What started with a silly office conversation…

“Meryll, bakit ka nag-CommArts kung Masci ka? Bakit hindi ka nag-science course?”

I would always answer that question with, “Kasi mas gusto kong kumanta’t umarte kesa mag-basa ng mga medical books or laws.”  And last night, I added another response, “Marami kasing matalino sa Masci. If we’re all in the same field, mahirap makipag-kumpitensya.”

And I’d go all defensive by saying, “Bakit si Michael V., o si Tuesday Vargas, o si Alvin Patrimonio? Masci sila pero they’re making it big in the entertainment biz.

But honestly, I still ask myself that question sometimes.

Why didn’t I pursue a non-liberal arts course?  Why didn’t I pursue my childhood dreams of being a doctor?… or why didn’t I pursue engineering or law?… fields that have been lingering — almost spoonfed to me during my high school years.

Perhaps I wanted to stand out.  But in my experience in the field of Advertising or Creative Writing or Theater… I don’t consider myself a cut above the rest.  Even in this field, “Mahirap makipag-kumpitensya.”

So yesterday, when my colleague stopped me on my tracks with that question, I couldn’t mention the above answers with convincing conviction.  I lingered with, “Eh…” 
Not missing the chance, he blurted out, “Hindi mo alam gusto mo, noh?”

A pause in the room.
A quickening of my heartbeat.
A fake laugh trying to conceal the battle between my eyeducts and that tear quickly trying to leak.

My only refuge: Prayer. But the silence is deafening.
So, my secondary refuge: Twitter. 140 characters of my inner struggle that I cannot express vocally in my workplace.

I placed a hashtag on my tweet #quarterlife.

Because that’s what it felt like.  “I’m 24 and I somehow don’t know what I want.  It’s been four years since my college graduation and I’ve had four jobs — the longest of which was two years in an advertising agency — which in my opinion, also had no direction in its life.  I just recently left that agency and moved to a supply chain and logistics management company — an industry I KNOW ABSOLUTELY NOTHING ABOUT, a workplace filled with engineers and accountants — void of any hint of a person in the liberal arts whatsoever.  I’m here and I don’t know why.  All of a sudden, I’m back in my university where my fellow CommArts students’ and my mere existence is bombarded with criticism for having no bearing in a strongly scientific academic environment.

I am lost.

I’ve never felt this lost since that day I rode a bus to Buendia and ended up in Alabang.

I am clueless.

But at the back of my head, there is this voice that tells me I shouldn’t be.  I’m a Christian.  God promised me a future! 

But at this point, I’m like, “Lord. Where is it?  Why can’t I see it?”

And I feel like I’m in no position to pray or meditate because my emotions and my self-judgment is crowding my senses.  My heart is heavy.

I read an article linked to me by a friend who saw my tweet.

It pretty much says this: “The twentysomethings of this generation experience a common struggle: lack of direction in life.  It seems that way because contrary to the struggles of our parents when they were twentysomething, our generation lives in a world where making a name for yourself is not boxed into the corporate setting.  Everyone can be anything. And therein lies the struggle.  There’s too much space to grow.  There are too many options.  And we all feel like we can be all of them.  But the pressure to choose which path to pursue is at its peak when you’re twentysomething because if you decide and not make it big, time will be lost, youth will be lost, the learning curve lengthens.  And a society that hasn’t really embraced the idea of the latebloomers adds to the pressure.  This is what is referred to as the Quarterlife Crisis.”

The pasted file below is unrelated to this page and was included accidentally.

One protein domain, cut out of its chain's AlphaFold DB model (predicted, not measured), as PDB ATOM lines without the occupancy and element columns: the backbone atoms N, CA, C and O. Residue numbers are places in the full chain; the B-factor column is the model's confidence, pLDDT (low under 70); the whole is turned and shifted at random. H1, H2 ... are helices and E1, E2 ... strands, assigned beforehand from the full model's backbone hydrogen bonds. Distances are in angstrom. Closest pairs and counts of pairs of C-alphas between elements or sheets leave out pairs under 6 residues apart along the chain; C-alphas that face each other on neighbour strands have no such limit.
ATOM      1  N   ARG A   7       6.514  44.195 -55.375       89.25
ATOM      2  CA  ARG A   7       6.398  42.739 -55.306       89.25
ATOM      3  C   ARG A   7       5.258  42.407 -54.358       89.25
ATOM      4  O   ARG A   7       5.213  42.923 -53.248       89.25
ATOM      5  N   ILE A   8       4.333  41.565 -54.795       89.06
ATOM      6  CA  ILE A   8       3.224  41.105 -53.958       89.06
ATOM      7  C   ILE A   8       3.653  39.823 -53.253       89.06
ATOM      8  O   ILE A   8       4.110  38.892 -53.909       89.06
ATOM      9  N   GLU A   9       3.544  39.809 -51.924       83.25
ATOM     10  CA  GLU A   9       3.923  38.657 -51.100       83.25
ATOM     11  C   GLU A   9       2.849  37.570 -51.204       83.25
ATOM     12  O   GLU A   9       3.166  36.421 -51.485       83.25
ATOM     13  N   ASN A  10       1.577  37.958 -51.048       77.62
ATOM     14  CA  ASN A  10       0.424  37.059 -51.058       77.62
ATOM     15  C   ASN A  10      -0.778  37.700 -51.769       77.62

The solution: well, the article gave lots of opinions on that, too. But at the end of the day, it’s really just a decision to grow up.

And there begins a mean cycle of personal internal debate. To grow up mean to decide.  But at the end of every decision is the second thought.  Only those who stick with it are the real decision makers.

Having read that article, I began to process and find a commonality with my dilemma.  I’m like, “Yeah, I feel that way. I feel like I can be anything. In fact, anything I do, I do good at it. (Not to toot my horn or anything but that’s how I feel — and that’s the general feedback from my peers and superiors.) 

But being a jack of all trades and master of none is not my dilemma.  My dilemma is I CAN BE ANYTHING, YES.  But I can’t afford to. 

If I truly honestly answered the question, “What do you really  want to be?”
I would say, “I want to be on Broadway.”

FAR OUT! IMPOSSIBLE!

And I can’t afford it.  I live in a Third-World country where a house is home to not just the immediate family but relatives to the second degree who do not work at all.  Where a paycheck creates an illusion of wealth when in reality, it slips through your hands because of high cost of living — bills, food, gas, transportation… voiding you sometimes of space for middle-class entertainment in whichever form.

I am sad.

Because this whole thought process makes me feel so boxed.  I’m not usually like this.  I believe in a big, alive and VERY REAL God who never fails to supply my needs — and gives dreams and hopes..

But I honestly feel void of hope and energy to exert effort into outthinking this.  My lazy ass is saying, “just go with the flow. Put food on the table.  That’s easier.”

But then at the end of the day, Time is fleeting.  And there begins the idea of a regret.

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